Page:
Inference on discrete data is based on the binomial/multinomial distribution. It uses 2 approximate methods (z-statistic
and the chi-square) used for large samples and one exact method (Fisher's Exact Method) used for small samples. Approximate
methods are accurate for large samples and are inaccurate for small samples. There is nothing to prevent exact methods from
being used for large samples.
The first steps in the analysis is to ascertain the normal distribution of the data, equality of variances of sample
proportions being compared, and adequacy of the sample size. The data is laid out in contingency tables and is inspected manually
before application of statistical tests. The z and chi square tests give approximately the same results because chi square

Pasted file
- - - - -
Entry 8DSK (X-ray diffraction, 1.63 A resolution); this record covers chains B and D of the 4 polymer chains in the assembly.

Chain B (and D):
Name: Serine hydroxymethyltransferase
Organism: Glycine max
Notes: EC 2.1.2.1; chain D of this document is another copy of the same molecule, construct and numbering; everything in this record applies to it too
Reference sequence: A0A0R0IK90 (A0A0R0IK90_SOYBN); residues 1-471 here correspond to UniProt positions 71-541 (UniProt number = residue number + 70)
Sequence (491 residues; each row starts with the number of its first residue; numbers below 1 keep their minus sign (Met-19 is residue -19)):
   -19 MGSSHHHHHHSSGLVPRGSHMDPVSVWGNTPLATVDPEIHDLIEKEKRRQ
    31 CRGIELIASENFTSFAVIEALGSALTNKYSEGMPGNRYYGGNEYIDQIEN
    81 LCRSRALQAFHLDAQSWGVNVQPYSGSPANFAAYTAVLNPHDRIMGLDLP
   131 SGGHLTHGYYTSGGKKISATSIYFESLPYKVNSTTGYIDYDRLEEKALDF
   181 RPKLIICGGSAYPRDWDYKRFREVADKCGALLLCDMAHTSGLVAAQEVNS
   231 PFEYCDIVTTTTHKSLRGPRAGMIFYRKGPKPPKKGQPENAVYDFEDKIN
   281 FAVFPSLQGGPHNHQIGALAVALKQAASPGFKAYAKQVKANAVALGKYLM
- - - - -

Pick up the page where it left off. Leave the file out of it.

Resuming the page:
is a square of z.
The z (or c ) statistic is computed as the difference between compared proportions expressed in z-score units.
The z test is used to compare one proportion against a standard or to compare two proportions.
The Pearson chi square is computed based on the observed and expected frequencies of each cell in the contingency table
and is in essence a measure of the deviation from the ‘average’. It can be used to test 2 or more proportions.
Large contingency tables are better partitioned or collapsed before applying the chi square test.
2.0 STRATIFIED and MATCHED ANALYSIS OF PROPORTIONS
The Mantel-Haenszel chi-square is used to test 2 proportions in stratified data. The MacNemar chi square is used for
pair matched data.
3.0 EXACT ANALYSIS OF PROPORTIONS
Exact methods are used instead of the chisquare test for small samples less than 20.They can be used in 2 x 2, 2 x
k, and r x c contingency tables. They involve direct computation of the p-value using factorials and probability. The p-value
is computed as the probability of results more extreme than the observed data.
4.0 ANALYSIS OF RATES and HAZARDS
Methods are available for simple and stratified analysis for incidence rates
5.0 ANALYSIS OF RATIOS
Methods are available for simple and stratified analysis of risk ratios.